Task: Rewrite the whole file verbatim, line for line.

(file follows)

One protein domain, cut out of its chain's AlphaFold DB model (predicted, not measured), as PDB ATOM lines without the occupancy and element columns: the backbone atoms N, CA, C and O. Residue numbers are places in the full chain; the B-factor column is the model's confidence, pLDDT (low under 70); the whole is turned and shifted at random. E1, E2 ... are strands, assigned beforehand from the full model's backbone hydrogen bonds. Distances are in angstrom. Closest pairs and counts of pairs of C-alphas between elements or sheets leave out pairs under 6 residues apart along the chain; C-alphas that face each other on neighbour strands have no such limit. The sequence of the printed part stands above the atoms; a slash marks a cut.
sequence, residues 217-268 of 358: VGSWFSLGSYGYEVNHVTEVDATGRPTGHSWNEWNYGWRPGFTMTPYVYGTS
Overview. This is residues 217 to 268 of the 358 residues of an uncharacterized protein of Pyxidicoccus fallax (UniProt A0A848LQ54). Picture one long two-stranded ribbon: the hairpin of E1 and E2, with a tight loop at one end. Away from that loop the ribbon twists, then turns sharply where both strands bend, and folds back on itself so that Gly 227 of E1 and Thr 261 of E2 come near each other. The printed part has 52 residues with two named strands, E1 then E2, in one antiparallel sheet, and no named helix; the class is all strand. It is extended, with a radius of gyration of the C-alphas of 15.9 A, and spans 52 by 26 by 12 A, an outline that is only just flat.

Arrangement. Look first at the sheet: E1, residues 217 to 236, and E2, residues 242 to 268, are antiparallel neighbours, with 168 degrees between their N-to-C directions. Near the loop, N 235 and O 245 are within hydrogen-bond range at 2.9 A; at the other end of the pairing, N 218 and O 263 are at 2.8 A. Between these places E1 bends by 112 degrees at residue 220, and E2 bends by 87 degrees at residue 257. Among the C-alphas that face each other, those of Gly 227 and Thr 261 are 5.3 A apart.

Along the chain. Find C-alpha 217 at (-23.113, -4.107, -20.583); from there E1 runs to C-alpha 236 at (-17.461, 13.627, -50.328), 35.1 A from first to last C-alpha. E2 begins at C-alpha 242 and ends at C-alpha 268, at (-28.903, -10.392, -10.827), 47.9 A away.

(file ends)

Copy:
One protein domain, cut out of its chain's AlphaFold DB model (predicted, not measured), as PDB ATOM lines without the occupancy and element columns: the backbone atoms N, CA, C and O. Residue numbers are places in the full chain; the B-factor column is the model's confidence, pLDDT (low under 70); the whole is turned and shifted at random. E1, E2 ... are strands, assigned beforehand from the full model's backbone hydrogen bonds. Distances are in angstrom. Closest pairs and counts of pairs of C-alphas between elements or sheets leave out pairs under 6 residues apart along the chain; C-alphas that face each other on neighbour strands have no such limit. The sequence of the printed part stands above the atoms; a slash marks a cut.
sequence, residues 217-268 of 358: VGSWFSLGSYGYEVNHVTEVDATGRPTGHSWNEWNYGWRPGFTMTPYVYGTS
Overview. This is residues 217 to 268 of the 358 residues of an uncharacterized protein of Pyxidicoccus fallax (UniProt A0A848LQ54). Picture one long two-stranded ribbon: the hairpin of E1 and E2, with a tight loop at one end. Away from that loop the ribbon twists, then turns sharply where both strands bend, and folds back on itself so that Gly 227 of E1 and Thr 261 of E2 come near each other. The printed part has 52 residues with two named strands, E1 then E2, in one antiparallel sheet, and no named helix; the class is all strand. It is extended, with a radius of gyration of the C-alphas of 15.9 A, and spans 52 by 26 by 12 A, an outline that is only just flat.

Arrangement. Look first at the sheet: E1, residues 217 to 236, and E2, residues 242 to 268, are antiparallel neighbours, with 168 degrees between their N-to-C directions. Near the loop, N 235 and O 245 are within hydrogen-bond range at 2.9 A; at the other end of the pairing, N 218 and O 263 are at 2.8 A. Between these places E1 bends by 112 degrees at residue 220, and E2 bends by 87 degrees at residue 257. Among the C-alphas that face each other, those of Gly 227 and Thr 261 are 5.3 A apart.

Along the chain. Find C-alpha 217 at (-23.113, -4.107, -20.583); from there E1 runs to C-alpha 236 at (-17.461, 13.627, -50.328), 35.1 A from first to last C-alpha. E2 begins at C-alpha 242 and ends at C-alpha 268, at (-28.903, -10.392, -10.827), 47.9 A away.